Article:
At The Drive In, O2 Institute, Birmingham - review

By Rebecca Stanley | Music | Published:

The walls of Birmingham's O2 Institute were shaking last night when At The Drive In came to town.

At The Drive In. Pic:

The Texas quintet brought a loud and chaotic show to the Digbeth venue accompanied by two special guest bands ready to warm the crowd.

Mexican garage-punk trio Le Butcherettes were first to rock the steadily filling room. Despite playing to a small crowd, the group performed a visually captivating and ear-drum-splitting set that left mouths agape across the venue.

Following them was Canadian rock duo Death From Above 1979, who began their set with mind-bending distortion and ominous back-lighting to create a dark and brooding mood.

This strong and atmospheric start did not continue throughout the set however, as the band's vocals were often hard to hear over the bellowing drum sections. The intricate and raw bass lines the band are partially known for also often became lost, making their interesting and vibrant musical style fall flat.

The passion the pair hold for their music was visible every second they were on stage however, with them vigorously moving along to every note.

The room erupted into a sea of dancing and moshing bodies as At The Drive In rushed onto the stage in a whirlwind of energy.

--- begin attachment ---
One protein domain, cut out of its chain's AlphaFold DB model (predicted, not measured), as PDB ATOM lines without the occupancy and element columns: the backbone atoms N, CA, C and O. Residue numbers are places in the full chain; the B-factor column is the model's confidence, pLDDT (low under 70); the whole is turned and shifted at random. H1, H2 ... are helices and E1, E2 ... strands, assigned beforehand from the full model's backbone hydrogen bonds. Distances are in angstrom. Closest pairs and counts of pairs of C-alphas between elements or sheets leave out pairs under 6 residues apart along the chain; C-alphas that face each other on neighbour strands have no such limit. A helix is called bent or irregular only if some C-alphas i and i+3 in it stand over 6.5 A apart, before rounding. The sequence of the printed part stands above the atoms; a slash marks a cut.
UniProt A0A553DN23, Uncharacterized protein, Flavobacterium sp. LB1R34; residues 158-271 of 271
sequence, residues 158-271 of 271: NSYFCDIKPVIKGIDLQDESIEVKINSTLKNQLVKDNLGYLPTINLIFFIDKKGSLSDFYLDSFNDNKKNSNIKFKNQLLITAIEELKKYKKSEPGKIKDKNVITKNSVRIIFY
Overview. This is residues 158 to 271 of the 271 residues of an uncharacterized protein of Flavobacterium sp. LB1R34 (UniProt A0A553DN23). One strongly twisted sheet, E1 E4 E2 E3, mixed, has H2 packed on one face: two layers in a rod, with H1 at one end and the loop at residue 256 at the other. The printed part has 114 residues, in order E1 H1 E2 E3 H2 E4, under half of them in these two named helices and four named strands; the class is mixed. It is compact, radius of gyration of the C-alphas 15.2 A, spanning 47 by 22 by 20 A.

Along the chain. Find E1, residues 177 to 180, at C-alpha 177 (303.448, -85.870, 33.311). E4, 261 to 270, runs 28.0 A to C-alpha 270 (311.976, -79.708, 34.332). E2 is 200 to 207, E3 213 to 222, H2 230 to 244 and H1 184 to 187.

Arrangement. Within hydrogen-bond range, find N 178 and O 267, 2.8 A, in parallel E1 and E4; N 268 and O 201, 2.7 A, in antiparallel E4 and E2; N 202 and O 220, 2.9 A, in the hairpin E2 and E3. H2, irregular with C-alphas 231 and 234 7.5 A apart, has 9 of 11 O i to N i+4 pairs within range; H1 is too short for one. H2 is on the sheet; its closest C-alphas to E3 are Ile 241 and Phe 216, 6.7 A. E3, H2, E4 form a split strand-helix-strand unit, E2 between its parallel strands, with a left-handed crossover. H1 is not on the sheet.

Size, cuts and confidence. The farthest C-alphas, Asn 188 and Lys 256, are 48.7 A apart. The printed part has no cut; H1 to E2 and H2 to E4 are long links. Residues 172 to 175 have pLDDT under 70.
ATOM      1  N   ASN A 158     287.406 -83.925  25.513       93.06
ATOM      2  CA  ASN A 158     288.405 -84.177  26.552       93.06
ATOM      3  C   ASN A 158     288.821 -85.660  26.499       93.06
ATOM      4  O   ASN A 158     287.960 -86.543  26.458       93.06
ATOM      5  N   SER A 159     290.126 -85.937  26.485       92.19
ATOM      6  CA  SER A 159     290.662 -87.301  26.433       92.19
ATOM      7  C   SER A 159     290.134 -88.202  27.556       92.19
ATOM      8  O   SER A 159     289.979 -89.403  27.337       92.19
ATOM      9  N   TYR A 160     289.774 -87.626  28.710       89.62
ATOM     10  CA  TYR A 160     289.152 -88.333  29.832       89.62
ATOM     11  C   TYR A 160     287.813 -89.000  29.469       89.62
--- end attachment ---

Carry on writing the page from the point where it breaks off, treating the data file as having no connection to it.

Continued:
Within the first few notes of Arcarsenal, vocalist Cedric Bixler had jumped from atop the drum kit's bass drum, and crossed the stage multiple times in a furious and transfixing dance.

This dazzling energy was matched only by the sheer volume the band exuded, though this sometimes caused their sound to become distorted and inaudible.


The crowd didn't seem to mind however, as they jumped and danced their way through fan-favourite tracks Hostage Stamps, Governed By Contagions and Invalid Litter Dept.

Hit single One Armed Scissor incited the entire room to erupt into a sea of clashing bodies, while Napoleon Solo caused the crowd to pause for breath and focus on the soothing, harmonious vocals.

The intricate and emotionally-charged lyrics connected with the crowd to create a bold and bright atmosphere that lit up the entire venue, with the contrasting sounds of each song played showing the journey At The Drive In has embarked upon during their 20-year career.

Ending on hit track Pattern Against User, At The Drive In left Birmingham breathless after an energetic and varied set that celebrated the bands entire glittering career.

Rebecca Stanley

By Rebecca Stanley

Entertainment journalist for Express & Star and Shropshire Star. Contact me:


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